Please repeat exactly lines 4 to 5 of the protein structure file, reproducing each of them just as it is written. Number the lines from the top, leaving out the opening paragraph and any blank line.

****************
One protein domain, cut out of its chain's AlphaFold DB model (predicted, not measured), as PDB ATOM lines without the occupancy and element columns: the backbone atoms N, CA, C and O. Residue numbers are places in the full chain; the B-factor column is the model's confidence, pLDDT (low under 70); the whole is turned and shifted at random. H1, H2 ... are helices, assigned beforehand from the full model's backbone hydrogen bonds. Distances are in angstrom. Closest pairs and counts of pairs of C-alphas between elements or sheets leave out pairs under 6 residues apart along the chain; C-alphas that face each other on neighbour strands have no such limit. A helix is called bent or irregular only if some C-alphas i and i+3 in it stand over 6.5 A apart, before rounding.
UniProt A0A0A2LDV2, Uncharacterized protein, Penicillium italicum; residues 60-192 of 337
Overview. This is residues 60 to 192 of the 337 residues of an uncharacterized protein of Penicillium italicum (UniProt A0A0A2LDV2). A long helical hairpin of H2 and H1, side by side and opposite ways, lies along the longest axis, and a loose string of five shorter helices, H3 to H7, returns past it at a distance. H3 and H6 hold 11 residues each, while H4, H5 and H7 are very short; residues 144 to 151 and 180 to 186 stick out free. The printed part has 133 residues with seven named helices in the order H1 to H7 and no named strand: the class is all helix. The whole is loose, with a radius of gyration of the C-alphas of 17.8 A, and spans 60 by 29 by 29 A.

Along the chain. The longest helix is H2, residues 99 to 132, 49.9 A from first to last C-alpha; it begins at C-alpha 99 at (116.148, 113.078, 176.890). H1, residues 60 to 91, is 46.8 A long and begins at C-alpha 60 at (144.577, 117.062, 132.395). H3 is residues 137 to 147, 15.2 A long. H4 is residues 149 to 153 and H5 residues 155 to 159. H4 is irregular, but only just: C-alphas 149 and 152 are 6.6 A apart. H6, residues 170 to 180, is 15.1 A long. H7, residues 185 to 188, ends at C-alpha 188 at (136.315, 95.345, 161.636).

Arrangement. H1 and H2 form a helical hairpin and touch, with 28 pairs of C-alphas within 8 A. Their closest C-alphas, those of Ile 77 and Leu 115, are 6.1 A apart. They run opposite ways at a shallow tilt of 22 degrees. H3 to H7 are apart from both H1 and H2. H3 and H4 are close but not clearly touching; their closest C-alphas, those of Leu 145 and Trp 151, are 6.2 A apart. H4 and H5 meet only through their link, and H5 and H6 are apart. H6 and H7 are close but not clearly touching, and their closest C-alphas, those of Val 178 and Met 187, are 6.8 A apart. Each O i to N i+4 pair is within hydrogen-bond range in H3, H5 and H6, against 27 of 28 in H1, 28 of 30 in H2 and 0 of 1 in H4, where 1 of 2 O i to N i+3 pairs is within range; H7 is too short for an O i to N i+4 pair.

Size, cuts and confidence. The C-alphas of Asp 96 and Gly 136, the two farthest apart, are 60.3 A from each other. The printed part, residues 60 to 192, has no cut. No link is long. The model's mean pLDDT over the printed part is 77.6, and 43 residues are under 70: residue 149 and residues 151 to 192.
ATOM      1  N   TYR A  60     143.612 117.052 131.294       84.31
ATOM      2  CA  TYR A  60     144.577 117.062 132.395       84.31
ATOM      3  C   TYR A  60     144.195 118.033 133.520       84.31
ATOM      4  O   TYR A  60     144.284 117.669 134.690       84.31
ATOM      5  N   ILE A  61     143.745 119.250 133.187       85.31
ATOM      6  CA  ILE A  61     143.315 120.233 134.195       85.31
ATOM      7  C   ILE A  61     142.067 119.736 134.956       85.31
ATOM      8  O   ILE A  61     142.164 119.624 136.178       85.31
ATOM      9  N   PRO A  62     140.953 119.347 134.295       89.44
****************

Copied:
Arrangement. H1 and H2 form a helical hairpin and touch, with 28 pairs of C-alphas within 8 A. Their closest C-alphas, those of Ile 77 and Leu 115, are 6.1 A apart. They run opposite ways at a shallow tilt of 22 degrees. H3 to H7 are apart from both H1 and H2. H3 and H4 are close but not clearly touching; their closest C-alphas, those of Leu 145 and Trp 151, are 6.2 A apart. H4 and H5 meet only through their link, and H5 and H6 are apart. H6 and H7 are close but not clearly touching, and their closest C-alphas, those of Val 178 and Met 187, are 6.8 A apart. Each O i to N i+4 pair is within hydrogen-bond range in H3, H5 and H6, against 27 of 28 in H1, 28 of 30 in H2 and 0 of 1 in H4, where 1 of 2 O i to N i+3 pairs is within range; H7 is too short for an O i to N i+4 pair.

Size, cuts and confidence. The C-alphas of Asp 96 and Gly 136, the two farthest apart, are 60.3 A from each other. The printed part, residues 60 to 192, has no cut. No link is long. The model's mean pLDDT over the printed part is 77.6, and 43 residues are under 70: residue 149 and residues 151 to 192.